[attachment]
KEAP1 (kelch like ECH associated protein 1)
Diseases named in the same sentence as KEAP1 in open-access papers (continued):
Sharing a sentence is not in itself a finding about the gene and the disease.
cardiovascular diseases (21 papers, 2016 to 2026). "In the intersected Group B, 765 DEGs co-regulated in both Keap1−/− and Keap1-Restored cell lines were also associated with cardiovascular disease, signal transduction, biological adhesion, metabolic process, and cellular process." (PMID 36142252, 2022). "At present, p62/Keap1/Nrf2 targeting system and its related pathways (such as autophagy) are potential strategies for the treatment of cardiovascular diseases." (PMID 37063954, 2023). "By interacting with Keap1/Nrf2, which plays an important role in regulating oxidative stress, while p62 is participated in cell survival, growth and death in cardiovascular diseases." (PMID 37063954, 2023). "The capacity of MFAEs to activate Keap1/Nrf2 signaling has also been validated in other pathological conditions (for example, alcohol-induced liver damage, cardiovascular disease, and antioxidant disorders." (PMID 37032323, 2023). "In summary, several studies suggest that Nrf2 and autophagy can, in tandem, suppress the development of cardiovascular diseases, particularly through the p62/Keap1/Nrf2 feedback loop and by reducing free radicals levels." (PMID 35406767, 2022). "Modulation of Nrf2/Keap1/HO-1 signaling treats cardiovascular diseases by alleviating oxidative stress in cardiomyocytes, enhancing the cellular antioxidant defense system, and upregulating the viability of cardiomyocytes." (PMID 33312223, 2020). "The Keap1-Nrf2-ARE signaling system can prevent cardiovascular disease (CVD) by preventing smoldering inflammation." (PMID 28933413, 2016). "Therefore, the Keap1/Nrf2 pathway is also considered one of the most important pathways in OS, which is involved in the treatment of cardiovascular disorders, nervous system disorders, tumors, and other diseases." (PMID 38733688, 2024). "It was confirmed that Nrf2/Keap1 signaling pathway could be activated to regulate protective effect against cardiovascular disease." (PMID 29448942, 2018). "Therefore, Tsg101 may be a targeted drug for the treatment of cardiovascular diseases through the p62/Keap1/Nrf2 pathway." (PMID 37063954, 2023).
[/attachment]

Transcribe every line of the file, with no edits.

KEAP1 (kelch like ECH associated protein 1)
Diseases named in the same sentence as KEAP1 in open-access papers (continued):
Sharing a sentence is not in itself a finding about the gene and the disease.
cardiovascular diseases (21 papers, 2016 to 2026). "In the intersected Group B, 765 DEGs co-regulated in both Keap1−/− and Keap1-Restored cell lines were also associated with cardiovascular disease, signal transduction, biological adhesion, metabolic process, and cellular process." (PMID 36142252, 2022). "At present, p62/Keap1/Nrf2 targeting system and its related pathways (such as autophagy) are potential strategies for the treatment of cardiovascular diseases." (PMID 37063954, 2023). "By interacting with Keap1/Nrf2, which plays an important role in regulating oxidative stress, while p62 is participated in cell survival, growth and death in cardiovascular diseases." (PMID 37063954, 2023). "The capacity of MFAEs to activate Keap1/Nrf2 signaling has also been validated in other pathological conditions (for example, alcohol-induced liver damage, cardiovascular disease, and antioxidant disorders." (PMID 37032323, 2023). "In summary, several studies suggest that Nrf2 and autophagy can, in tandem, suppress the development of cardiovascular diseases, particularly through the p62/Keap1/Nrf2 feedback loop and by reducing free radicals levels." (PMID 35406767, 2022). "Modulation of Nrf2/Keap1/HO-1 signaling treats cardiovascular diseases by alleviating oxidative stress in cardiomyocytes, enhancing the cellular antioxidant defense system, and upregulating the viability of cardiomyocytes." (PMID 33312223, 2020). "The Keap1-Nrf2-ARE signaling system can prevent cardiovascular disease (CVD) by preventing smoldering inflammation." (PMID 28933413, 2016). "Therefore, the Keap1/Nrf2 pathway is also considered one of the most important pathways in OS, which is involved in the treatment of cardiovascular disorders, nervous system disorders, tumors, and other diseases." (PMID 38733688, 2024). "It was confirmed that Nrf2/Keap1 signaling pathway could be activated to regulate protective effect against cardiovascular disease." (PMID 29448942, 2018). "Therefore, Tsg101 may be a targeted drug for the treatment of cardiovascular diseases through the p62/Keap1/Nrf2 pathway." (PMID 37063954, 2023).